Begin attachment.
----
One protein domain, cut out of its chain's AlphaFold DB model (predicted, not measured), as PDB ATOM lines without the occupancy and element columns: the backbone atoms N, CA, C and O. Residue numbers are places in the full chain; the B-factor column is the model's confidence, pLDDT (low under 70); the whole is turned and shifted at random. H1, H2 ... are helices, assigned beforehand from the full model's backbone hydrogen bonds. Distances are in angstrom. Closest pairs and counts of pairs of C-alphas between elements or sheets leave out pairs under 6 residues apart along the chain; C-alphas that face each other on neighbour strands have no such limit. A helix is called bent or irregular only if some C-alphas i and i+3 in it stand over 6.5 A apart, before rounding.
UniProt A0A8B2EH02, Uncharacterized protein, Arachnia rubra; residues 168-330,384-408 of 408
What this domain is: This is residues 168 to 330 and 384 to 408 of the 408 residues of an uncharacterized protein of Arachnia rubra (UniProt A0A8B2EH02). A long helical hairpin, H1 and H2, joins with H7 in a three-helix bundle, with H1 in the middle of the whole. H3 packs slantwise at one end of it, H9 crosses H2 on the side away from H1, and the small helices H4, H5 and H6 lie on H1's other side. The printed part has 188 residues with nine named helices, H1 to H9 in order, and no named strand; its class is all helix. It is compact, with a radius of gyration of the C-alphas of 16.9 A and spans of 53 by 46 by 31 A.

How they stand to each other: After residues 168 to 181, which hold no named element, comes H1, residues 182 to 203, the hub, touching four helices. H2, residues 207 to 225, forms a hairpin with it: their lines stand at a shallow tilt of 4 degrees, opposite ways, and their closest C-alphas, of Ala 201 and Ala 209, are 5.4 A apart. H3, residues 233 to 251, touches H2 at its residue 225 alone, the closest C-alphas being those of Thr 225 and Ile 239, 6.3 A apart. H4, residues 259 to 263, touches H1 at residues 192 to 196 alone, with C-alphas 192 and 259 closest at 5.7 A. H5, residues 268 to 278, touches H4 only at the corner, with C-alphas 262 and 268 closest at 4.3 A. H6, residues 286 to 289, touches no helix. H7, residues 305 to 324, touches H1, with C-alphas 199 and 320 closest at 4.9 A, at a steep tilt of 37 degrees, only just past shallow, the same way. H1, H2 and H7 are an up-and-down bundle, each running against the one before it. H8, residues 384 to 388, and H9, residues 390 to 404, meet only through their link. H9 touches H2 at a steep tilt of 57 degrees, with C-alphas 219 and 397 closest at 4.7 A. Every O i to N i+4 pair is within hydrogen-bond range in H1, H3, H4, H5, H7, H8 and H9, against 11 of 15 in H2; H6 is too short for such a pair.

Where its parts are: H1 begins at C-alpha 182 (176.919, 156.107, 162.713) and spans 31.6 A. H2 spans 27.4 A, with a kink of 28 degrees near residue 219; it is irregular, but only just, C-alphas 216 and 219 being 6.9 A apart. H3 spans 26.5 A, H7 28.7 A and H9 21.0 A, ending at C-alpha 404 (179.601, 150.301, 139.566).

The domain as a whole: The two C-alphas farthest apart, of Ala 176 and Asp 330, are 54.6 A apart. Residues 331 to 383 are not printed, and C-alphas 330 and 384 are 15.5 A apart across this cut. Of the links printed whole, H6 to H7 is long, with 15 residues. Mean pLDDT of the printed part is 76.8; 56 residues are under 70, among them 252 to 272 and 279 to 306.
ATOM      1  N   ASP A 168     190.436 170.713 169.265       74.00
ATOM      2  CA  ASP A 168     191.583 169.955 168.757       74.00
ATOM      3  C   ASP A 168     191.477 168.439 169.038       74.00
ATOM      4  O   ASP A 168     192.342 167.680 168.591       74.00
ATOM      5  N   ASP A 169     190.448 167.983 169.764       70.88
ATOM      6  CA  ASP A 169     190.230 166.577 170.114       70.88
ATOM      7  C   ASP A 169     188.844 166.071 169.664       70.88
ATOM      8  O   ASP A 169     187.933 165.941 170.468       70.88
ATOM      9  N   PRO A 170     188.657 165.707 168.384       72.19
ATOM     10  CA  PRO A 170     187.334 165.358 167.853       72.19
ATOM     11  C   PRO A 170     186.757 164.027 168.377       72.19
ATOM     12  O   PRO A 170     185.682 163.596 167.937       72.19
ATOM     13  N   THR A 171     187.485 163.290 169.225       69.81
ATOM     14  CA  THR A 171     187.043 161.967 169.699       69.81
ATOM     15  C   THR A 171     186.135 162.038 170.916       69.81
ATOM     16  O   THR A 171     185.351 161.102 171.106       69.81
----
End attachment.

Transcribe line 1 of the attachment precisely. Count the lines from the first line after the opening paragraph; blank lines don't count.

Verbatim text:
UniProt A0A8B2EH02, Uncharacterized protein, Arachnia rubra; residues 168-330,384-408 of 408